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Study identifies receptors that help Flavobacteria infect fish


Two new receptors involved in the pathogenesis of Flavobacterium have been identified by researchers in France. These are the “HfpR” and “BfpR” receptors that are necessary for adaptation to the conditions of high and low iron concentrations encountered during bacterial infection.

Bacterial pathogens have developed sophisticated mechanisms to meet their iron needs from various sources. In Gram-negative bacteria, many of the iron acquisition systems depend on TonB-dependent receptors (TBDRs) that mediate the active uptake of specific substrates through the outer membrane.

Despite the importance of iron homeostasis, there is still material to be investigated in, for example, the genes involved in iron absorption presented by Flavobacterium psychrophilum, a bacterium which causes bacterial cold-water disease in salmonids and rainbow trout fry disease.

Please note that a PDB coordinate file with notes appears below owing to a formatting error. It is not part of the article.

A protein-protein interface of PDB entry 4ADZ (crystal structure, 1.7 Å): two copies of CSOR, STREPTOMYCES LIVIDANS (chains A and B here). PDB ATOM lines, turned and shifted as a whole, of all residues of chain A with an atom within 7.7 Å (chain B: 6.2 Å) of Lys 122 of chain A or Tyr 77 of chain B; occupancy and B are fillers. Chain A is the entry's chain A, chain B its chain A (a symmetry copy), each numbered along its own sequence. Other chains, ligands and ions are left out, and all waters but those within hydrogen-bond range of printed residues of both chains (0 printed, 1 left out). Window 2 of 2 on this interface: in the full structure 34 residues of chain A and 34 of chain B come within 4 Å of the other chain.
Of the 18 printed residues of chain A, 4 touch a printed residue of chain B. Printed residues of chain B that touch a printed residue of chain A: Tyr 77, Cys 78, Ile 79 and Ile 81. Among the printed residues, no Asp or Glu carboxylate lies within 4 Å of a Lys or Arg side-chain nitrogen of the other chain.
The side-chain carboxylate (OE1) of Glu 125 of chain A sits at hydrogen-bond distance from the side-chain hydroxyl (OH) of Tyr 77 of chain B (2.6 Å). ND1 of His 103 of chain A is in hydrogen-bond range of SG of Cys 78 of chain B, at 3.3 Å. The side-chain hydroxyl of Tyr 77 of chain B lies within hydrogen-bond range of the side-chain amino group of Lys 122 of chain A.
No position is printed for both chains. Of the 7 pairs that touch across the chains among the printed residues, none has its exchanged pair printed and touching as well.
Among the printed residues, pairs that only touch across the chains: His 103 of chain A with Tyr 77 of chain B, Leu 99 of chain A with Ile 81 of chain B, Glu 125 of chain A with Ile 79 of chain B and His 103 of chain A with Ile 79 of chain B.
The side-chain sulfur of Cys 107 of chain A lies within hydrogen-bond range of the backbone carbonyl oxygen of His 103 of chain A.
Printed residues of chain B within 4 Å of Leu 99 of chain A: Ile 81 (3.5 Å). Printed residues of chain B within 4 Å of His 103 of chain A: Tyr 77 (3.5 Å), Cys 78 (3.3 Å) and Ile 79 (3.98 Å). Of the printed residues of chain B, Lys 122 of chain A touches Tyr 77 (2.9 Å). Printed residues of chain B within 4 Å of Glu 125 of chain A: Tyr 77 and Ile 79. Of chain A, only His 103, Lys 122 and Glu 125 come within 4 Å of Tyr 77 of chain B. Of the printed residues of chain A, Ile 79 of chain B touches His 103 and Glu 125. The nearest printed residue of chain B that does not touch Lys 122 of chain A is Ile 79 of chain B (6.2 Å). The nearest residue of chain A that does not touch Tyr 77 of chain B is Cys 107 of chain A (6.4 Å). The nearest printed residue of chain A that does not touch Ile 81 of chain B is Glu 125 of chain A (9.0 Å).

This prompted French researchers to carry out an in vitro and then in vivo study of experimental infection in rainbow trout, with the aim of being able to identify the genes involved in bacterial pathogenesis in response to iron.

In summary, by combining reverse genetics, deletion mutant phenotyping, and experimental infection, the authors demonstrated the importance of two novel haem / haemoglobin membrane receptors for bacterial virulence.

“We identified two new TonB-dependent receptors, HfpR and BfpR, that are required for adaptation to the iron conditions encountered during infection and for virulence in rainbow trout. Transcriptional analyses revealed that its expression is tightly controlled and increased under specific iron sources and concentrations,” the scientists explained.

Disease severity

BfpR is a receptor that would be required for optimal growth in the presence of a high level of haemoglobin. Conversely, HfpR would confer to the pathogen the ability to acquire iron from the haem group or from haemoglobin in conditions of iron scarcity.

Additionally, the HfpR receptor would be cotranscribed with the hfpY gene that encodes a protein related to the HmuY family. HfpY would bind to the haem group and contribute significantly to host colonisation by the pathogen and disease severity.

“These results are consistent with a model in which the BfpR and Hfp systems promote haem uptake and respond to different signals to adapt iron acquisition at different stages of pathogenesis,” the scientists concluded in light of their findings. results.

Read the full study titled “Two functionally distinct heme/iron transport systems are virulence determinants of the fish pathogen  Flavobacterium psychrophilum”, here.